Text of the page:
Brenda: Exactly that. Our objective at TAFFD’s, as I mentioned, is to open the gateway in and out of Africa for young futurists. Part of that is creating that platform for them. You’ve got kids with massive talent across the African continent, and most of the time it is not seen, because one, they are not known, two, they do not have access, they do not have the right exposure so nobody can see what they’ve got, and probably be able to invest in it, or be able to help guide them to make it bigger than what it is. Sometimes, it’s validation, for somebody to say to you, what you are doing is actually great. Because all you have is people around you that only know most of the time what you know so you do not get external voices that validate.
When you start a business, for example, you will find that in your family or where you stay, people will be like, yeah, Brenda; but when you go outside, people start recognizing you, people start seeing. When you come back, then they see the shiny diamond that you are. I find that seems to be the case with a lot of these kids where they need to just get out there and just show what they’ve got. The platform that we are creating is to do that through our town hall meetings where we’ve got different representatives from different parts of Africa, we’ve got 54 countries in the African continent. If we’ve got from East, West Africa, and South Africa, and we’ve got this young child who is very talented, talking about their innovation, some of those people might think, maybe this is something that is worth exploring, that is worth supporting and they might encourage them, then you get mentors, you get mentees across the continent.
Because of the interconnectedness of the world right now, you are able to get somebody sitting in Australia, somebody sitting in Europe, who can say maybe there’s something that I’ve done, share their experience with them; oh, this is something new, actually is an idea that can be used here, so creating that platform for them to get the exposure, for them to get the confidence that comes with validation, that what they are doing is right, or the support to guide them in terms of the steps that need to be taken to get to that successive level, or in other instances, just to be heard, and to be seen, that can boost a lot of confidence, and that’s the platform that we are creating for them. I’m hoping that with this outreach program that we’re doing at the schools, in my visit, I will involve different stakeholders that will teach them about different subjects.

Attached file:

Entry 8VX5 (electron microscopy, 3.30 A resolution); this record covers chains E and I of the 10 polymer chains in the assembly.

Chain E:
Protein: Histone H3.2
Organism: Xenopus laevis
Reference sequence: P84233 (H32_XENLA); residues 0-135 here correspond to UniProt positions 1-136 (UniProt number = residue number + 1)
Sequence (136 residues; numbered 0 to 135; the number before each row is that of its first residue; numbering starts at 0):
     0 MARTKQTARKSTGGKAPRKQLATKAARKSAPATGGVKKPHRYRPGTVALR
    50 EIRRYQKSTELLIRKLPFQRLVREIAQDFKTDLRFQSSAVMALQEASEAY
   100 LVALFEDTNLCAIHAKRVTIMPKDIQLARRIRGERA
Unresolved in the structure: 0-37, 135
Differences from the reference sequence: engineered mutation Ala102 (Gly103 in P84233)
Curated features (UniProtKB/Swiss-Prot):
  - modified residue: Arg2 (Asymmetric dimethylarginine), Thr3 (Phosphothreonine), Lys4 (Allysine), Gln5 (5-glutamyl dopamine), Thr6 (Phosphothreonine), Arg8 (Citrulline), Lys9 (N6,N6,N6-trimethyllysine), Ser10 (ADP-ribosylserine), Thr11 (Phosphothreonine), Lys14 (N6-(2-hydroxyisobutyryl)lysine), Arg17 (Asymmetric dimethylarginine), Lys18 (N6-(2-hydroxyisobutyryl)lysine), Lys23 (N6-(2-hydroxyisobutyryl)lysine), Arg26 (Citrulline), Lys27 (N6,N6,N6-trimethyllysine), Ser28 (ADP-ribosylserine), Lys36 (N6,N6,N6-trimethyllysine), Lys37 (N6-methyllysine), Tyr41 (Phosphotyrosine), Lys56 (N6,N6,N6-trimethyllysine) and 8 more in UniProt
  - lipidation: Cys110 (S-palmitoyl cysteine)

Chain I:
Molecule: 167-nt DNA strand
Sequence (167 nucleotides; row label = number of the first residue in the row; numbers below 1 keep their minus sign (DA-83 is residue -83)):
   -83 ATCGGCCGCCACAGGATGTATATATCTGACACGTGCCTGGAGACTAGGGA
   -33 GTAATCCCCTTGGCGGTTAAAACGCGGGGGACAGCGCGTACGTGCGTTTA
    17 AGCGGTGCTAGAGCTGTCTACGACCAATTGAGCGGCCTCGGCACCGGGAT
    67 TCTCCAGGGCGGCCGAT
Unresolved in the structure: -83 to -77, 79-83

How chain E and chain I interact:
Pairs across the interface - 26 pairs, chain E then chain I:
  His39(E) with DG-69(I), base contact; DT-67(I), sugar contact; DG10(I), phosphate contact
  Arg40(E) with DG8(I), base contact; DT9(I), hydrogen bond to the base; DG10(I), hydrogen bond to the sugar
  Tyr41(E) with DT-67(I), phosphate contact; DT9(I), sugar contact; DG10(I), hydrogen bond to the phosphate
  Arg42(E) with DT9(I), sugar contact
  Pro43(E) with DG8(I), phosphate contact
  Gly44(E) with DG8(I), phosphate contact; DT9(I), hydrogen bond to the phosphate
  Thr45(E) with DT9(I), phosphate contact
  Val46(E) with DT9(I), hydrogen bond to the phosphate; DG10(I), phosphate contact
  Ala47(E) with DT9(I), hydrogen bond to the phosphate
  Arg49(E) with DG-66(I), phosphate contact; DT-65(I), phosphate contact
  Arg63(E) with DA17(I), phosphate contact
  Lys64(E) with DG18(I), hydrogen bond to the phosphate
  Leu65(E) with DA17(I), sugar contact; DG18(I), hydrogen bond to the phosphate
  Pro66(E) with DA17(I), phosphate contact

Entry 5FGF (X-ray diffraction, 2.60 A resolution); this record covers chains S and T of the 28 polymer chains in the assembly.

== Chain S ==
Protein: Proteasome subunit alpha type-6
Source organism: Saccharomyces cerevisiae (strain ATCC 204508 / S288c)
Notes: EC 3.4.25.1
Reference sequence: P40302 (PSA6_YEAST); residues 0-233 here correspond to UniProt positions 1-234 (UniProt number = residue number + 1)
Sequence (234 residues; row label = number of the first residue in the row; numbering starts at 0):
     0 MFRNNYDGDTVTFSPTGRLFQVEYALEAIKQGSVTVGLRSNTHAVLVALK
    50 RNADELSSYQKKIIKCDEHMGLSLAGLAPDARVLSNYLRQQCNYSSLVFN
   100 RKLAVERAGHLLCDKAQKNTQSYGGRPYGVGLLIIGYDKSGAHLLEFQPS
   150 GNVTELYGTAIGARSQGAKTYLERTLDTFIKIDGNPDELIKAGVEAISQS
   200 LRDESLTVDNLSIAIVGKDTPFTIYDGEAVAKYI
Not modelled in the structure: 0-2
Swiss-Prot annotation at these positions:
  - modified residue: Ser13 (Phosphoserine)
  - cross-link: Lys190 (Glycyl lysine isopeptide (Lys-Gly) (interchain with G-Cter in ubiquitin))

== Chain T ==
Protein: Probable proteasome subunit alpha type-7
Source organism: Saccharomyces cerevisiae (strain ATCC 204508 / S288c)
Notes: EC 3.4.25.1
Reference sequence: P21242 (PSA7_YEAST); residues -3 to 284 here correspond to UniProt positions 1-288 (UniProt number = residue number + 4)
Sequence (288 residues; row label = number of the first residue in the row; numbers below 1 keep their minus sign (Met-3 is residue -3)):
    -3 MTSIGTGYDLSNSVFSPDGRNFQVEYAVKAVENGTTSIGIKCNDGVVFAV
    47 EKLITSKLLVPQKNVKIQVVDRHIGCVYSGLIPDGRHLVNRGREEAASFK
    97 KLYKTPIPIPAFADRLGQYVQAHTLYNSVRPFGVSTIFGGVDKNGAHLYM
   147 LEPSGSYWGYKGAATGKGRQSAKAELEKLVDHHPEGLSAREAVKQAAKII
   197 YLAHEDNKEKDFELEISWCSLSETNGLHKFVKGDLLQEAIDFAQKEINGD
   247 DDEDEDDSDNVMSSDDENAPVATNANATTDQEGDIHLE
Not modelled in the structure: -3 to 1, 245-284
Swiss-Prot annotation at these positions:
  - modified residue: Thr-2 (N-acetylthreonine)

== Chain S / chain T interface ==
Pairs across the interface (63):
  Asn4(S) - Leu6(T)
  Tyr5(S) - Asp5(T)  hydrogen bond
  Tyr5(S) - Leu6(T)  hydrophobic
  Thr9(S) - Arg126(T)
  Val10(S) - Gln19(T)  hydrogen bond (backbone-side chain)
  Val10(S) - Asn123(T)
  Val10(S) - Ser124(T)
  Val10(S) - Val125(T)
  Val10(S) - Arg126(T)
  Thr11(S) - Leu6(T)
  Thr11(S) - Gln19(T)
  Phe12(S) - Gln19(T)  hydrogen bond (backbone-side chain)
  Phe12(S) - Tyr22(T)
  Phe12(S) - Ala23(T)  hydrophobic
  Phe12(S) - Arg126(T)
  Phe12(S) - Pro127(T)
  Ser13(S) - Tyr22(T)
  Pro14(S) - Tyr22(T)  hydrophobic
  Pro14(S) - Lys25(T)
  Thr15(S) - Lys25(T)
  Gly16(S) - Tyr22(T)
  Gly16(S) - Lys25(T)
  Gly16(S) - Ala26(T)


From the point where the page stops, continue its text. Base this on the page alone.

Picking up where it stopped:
We’ve got experts around so many areas. If it means to bring some stakeholder from governance like I said, I sit at the media and information technology, sector education, what they call SETA in South Africa, is that if I can bring them to come and bring their expertise and share with these kids, people that can come teach them about financial management as young entrepreneurs, it helps, all of that together seems to build this confident young person who becomes one of the people that can successfully contribute to the economy of the country, and the continent, and a global citizen that participates in the global economy as well.
Ross: That’s fantastic, and very inspiring. That idea of validation is actually very powerful. If you’re sitting in Silicon Valley or Beijing or something, you’re living in the world of information, you have the validation around you but if you’re not in that context, you may have the idea just as good or even better, but you can’t know that unless you have some kind of reference point. To be able to live in a world of ideas, you do need to have the connectedness in the context which you are creating, that’s quite a powerful insight.
Brenda: Just to add to that, sometimes it’s not validation but more a sounding board. Sometimes you’ve got it wrong, somebody is to say have you thought, have you considered, just to check your thinking as well and give you the confidence to go back to the drawing board not with the, Oh my God, I can’t do this anymore but going back to the drawing board with the confidence that when I come back, I’m going to come back bigger, I’m going to come back greater, and I’m going to do something better. That’s what I also have found because sometimes the idea will be based on just what they know but as soon as they get more information and see what other people are doing, they go, Wow, so they have that aha moment, and then when they come back, you can hardly recognize this person that’s talking to you, and you’re like, just blown away. It is quite amazing.
Ross: That’s fantastic. To round out, given your experience and being able to give a spark to these young people and young futurists, what are a few lessons that you would offer to others who are also looking to inspire that ability to make their ideas matter in a connected world?